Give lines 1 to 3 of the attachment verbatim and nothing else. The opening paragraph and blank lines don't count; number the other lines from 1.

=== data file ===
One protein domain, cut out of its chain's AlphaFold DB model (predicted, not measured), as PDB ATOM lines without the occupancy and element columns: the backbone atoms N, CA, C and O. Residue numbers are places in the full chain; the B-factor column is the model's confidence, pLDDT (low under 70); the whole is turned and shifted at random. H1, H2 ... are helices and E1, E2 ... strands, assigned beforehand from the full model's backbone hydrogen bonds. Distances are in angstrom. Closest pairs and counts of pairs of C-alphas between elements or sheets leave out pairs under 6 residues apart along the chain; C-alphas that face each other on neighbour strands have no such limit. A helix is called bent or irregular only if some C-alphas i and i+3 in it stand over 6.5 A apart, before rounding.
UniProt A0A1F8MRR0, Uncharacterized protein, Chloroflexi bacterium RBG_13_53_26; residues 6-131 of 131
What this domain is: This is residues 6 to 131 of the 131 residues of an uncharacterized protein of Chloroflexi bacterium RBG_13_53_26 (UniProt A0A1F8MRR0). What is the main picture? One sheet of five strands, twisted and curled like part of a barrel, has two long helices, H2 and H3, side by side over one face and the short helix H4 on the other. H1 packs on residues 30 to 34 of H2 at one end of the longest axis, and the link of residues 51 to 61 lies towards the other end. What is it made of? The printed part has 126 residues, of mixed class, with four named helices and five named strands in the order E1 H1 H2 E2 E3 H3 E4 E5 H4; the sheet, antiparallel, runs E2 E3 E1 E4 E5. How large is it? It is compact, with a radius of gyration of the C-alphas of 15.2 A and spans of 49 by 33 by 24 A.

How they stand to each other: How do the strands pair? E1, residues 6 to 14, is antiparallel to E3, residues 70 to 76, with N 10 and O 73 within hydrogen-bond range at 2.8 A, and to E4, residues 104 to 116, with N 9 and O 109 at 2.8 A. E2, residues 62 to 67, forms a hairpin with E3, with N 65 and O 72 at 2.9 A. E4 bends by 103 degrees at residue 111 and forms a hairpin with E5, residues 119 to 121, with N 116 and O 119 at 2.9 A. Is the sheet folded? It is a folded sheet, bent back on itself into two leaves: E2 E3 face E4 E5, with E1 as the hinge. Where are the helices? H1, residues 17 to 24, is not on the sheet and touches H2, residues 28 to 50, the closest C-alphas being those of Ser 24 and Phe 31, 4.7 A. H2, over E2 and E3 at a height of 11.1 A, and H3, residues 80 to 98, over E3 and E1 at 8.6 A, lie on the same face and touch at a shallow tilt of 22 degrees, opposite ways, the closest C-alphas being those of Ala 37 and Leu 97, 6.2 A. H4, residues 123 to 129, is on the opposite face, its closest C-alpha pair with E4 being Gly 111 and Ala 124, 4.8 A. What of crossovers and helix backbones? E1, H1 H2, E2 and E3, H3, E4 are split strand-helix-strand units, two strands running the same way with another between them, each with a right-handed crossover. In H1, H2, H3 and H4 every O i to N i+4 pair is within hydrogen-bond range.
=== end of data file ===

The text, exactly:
UniProt A0A1F8MRR0, Uncharacterized protein, Chloroflexi bacterium RBG_13_53_26; residues 6-131 of 131
What this domain is: This is residues 6 to 131 of the 131 residues of an uncharacterized protein of Chloroflexi bacterium RBG_13_53_26 (UniProt A0A1F8MRR0). What is the main picture? One sheet of five strands, twisted and curled like part of a barrel, has two long helices, H2 and H3, side by side over one face and the short helix H4 on the other. H1 packs on residues 30 to 34 of H2 at one end of the longest axis, and the link of residues 51 to 61 lies towards the other end. What is it made of? The printed part has 126 residues, of mixed class, with four named helices and five named strands in the order E1 H1 H2 E2 E3 H3 E4 E5 H4; the sheet, antiparallel, runs E2 E3 E1 E4 E5. How large is it? It is compact, with a radius of gyration of the C-alphas of 15.2 A and spans of 49 by 33 by 24 A.

How they stand to each other: How do the strands pair? E1, residues 6 to 14, is antiparallel to E3, residues 70 to 76, with N 10 and O 73 within hydrogen-bond range at 2.8 A, and to E4, residues 104 to 116, with N 9 and O 109 at 2.8 A. E2, residues 62 to 67, forms a hairpin with E3, with N 65 and O 72 at 2.9 A. E4 bends by 103 degrees at residue 111 and forms a hairpin with E5, residues 119 to 121, with N 116 and O 119 at 2.9 A. Is the sheet folded? It is a folded sheet, bent back on itself into two leaves: E2 E3 face E4 E5, with E1 as the hinge. Where are the helices? H1, residues 17 to 24, is not on the sheet and touches H2, residues 28 to 50, the closest C-alphas being those of Ser 24 and Phe 31, 4.7 A. H2, over E2 and E3 at a height of 11.1 A, and H3, residues 80 to 98, over E3 and E1 at 8.6 A, lie on the same face and touch at a shallow tilt of 22 degrees, opposite ways, the closest C-alphas being those of Ala 37 and Leu 97, 6.2 A. H4, residues 123 to 129, is on the opposite face, its closest C-alpha pair with E4 being Gly 111 and Ala 124, 4.8 A. What of crossovers and helix backbones? E1, H1 H2, E2 and E3, H3, E4 are split strand-helix-strand units, two strands running the same way with another between them, each with a right-handed crossover. In H1, H2, H3 and H4 every O i to N i+4 pair is within hydrogen-bond range.